12:00-12:45: Rob Sperna Weiland ((University of Amsterdam))
Feedback Between Credit and Liquidity Risk in the US Corporate Bond Market
In this paper, we analyze the dynamic interactions between credit and liquidity risk and their impact on bond prices and risk in the US corporate bond market. We propose a novel way of modeling credit-liquidity interactions by using mutually exciting processes and develop a corresponding Bayesian estimation procedure. We show, using data on Ford Motor Company, that there is evidence of asymmetric feedback between credit and liquidity risk. Our model allows us to decompose bond yield spreads into pure credit, pure liquidity, credit-induced liquidity, and liquidity-induced credit components, and we find that the credit-induced liquidity component can account for up to 25% of total yield spreads. Our decomposition reveals that the widening of yield spreads during the financial crisis can mainly be attributed to a decrease in market liquidity, which, in turn, is for a substantial part caused by deteriorating credit conditions. We show that credit-liquidity interactions are responsible for about 50% of Value-at-Risk bond capital requirements and that ignoring them may result in a severe underestimation of required capital, especially in distressed periods.
12:45 – 13:45: Gabriele Ciminelli (University of Amsterdam)
A New Database of Employment Protection Legislation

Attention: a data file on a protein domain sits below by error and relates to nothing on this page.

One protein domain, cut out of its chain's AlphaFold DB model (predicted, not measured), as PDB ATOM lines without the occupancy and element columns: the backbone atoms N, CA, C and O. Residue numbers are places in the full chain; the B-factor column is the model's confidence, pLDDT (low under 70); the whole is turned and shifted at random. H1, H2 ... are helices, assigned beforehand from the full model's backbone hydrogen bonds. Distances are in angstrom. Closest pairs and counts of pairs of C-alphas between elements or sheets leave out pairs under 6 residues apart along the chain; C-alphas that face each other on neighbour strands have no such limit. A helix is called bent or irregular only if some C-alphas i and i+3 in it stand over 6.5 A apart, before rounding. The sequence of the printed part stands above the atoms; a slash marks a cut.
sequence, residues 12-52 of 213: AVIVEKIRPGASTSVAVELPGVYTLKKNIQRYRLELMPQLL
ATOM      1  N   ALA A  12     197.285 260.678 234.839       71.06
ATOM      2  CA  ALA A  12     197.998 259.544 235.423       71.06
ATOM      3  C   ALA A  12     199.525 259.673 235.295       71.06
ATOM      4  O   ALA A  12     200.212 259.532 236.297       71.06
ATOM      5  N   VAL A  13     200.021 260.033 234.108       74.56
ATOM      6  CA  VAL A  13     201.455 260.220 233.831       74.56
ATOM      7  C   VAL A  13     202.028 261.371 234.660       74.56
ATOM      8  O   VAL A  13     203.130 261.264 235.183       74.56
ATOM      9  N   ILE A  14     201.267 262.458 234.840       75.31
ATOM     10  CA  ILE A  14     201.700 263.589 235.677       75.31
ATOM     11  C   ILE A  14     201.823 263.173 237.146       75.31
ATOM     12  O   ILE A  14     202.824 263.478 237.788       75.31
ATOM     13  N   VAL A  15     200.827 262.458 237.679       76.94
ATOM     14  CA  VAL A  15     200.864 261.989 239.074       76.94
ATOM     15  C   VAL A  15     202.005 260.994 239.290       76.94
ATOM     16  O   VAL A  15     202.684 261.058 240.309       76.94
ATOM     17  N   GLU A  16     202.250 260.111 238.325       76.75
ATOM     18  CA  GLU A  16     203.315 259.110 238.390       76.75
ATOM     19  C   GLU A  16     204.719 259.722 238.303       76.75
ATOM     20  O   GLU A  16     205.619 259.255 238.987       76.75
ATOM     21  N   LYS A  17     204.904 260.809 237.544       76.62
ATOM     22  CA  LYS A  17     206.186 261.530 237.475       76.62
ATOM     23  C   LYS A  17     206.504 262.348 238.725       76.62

Decreasing the level of employment protection is often seen as growth-friendly since it is thought to increase firms’ hiring incentives. However, too little is known about the potentially different effects of different aspects of employment protection. We contribute to the literature by building a comprehensive database of employment termination legislation. Our database covers an unbalanced sample of 96 high-, middle- and low-income countries from 1900 to 2015. We consider legislation applying to large as well as small firms, junior as well as senior and blue as well as white collar workers. We focus on procedural burdens, monetary costs, and redress measures following an unfair dismissal. We find that employment protection is negatively correlated with labor force participation and the employment rate, but only in advanced economies. Moreover, distinguish among different components of employment protection matters. Redress measures correlate the most with labor force participation, employment and income inequality (negatively). On the other hand, they correlate the least with the level of GDP, suggesting that they may be more the result of societal preferences rather than of economic development. Moreover, countries protecting senior more than junior workers tend to have substantially higher (lower) participation and employment rates of the old (young). (joint with Davide Furceri)